# Hard to slove

Who can slove this one:

f(x) = [ln(x) {{1-e^(3x)}^3}] / [{1+e^(3x)}^3x]

f '(x) = ¿¿¿¿??????? :surprised :surprised :surprised :surprised

## Answers and Replies

cristo
Staff Emeritus
Again, please show your work for this homework question. What methods of differentiation do you know of?

alba_ei,

This is not difficult but a little bit long to write.
What is your objective?
Is it for some homework, or do you have a practical application?

For an homework, the result would not be helpful for you, only the method matters.
There are only known functions in this expression: products, divisions, logarithm, exponential.
Reading a table of derivatives rules and a bit of patience is enough.
On wiki you can find the basis about derivatives and the http://en.wikipedia.org/wiki/Derivative" [Broken].

For a practical application, more details would be needed to decide how to proceed for the best result.
If this derivative is the only one in the project, then using a software like Mathematica could avoid any typing error.
If you only need numerical results, then "Numerical Recipes" explains what to care for.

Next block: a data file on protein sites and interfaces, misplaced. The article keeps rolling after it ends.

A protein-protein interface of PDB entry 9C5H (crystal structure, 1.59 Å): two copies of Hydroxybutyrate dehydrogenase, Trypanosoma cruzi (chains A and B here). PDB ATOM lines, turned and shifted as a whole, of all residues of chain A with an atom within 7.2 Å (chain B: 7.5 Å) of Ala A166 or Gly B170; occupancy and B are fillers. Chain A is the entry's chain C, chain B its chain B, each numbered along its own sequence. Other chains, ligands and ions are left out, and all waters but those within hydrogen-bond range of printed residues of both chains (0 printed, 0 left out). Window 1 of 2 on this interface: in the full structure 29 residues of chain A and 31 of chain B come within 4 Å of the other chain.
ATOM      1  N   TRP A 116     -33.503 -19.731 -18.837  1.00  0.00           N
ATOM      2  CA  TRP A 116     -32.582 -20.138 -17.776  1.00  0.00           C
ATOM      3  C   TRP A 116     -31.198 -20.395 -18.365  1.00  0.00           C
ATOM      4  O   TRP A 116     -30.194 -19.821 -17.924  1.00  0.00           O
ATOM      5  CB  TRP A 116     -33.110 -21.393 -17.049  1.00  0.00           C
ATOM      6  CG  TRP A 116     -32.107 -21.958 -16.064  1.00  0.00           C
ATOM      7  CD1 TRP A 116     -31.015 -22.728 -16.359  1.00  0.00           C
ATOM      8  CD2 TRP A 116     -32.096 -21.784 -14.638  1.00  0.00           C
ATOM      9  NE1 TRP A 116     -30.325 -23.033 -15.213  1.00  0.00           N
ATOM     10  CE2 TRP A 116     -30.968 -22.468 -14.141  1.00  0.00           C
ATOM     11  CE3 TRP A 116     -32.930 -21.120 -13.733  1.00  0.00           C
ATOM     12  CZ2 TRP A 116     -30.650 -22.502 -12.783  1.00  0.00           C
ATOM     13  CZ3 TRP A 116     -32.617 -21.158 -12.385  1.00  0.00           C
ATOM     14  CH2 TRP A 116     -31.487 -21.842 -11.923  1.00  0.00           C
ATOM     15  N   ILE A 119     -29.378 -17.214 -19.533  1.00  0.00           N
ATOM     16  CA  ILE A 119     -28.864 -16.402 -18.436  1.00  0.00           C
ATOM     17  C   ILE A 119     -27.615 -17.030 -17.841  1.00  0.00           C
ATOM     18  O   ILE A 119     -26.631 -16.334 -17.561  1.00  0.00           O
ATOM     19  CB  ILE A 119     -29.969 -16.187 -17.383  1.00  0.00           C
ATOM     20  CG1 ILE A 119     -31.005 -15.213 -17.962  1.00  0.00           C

Michel

Last edited by a moderator:
alba_ei,

As lalbatros suggests, this may be long and messy. But consider breaking this down into managable parts. For example, let your function be

f(x) = ln(x)*R(x)

where R(x) = P(x)/Q(x)

Then, apply the various rules of differentiation (product, quotient, etc) to perform the derivative. Start simply, and break each component down.

f'(x) = [ln(x)]' * R(x) + ln(x) *R'(x)

In the end, you should be able to find an expression for f'(x) in the form

f'(x) = R(x) * W(x)

where W(x) = 1/x + ln(x) * s(x) (you find s(x))

Give it a try, and come back if you still get stuck.

well, I saw that derivate on some past exam so the last night I remmember it and post it, just for curiosity because I can't slove it.

f(x) = ln(x)*R(x)

where R(x) = P(x)/Q(x)

I get stuck when I try to get the derivate of R(x).

cristo
Staff Emeritus
Use the quotient rule: $$R'(x)=\frac{Q(x)P'(x)-P(x)Q'(x)}{Q(x)^2}$$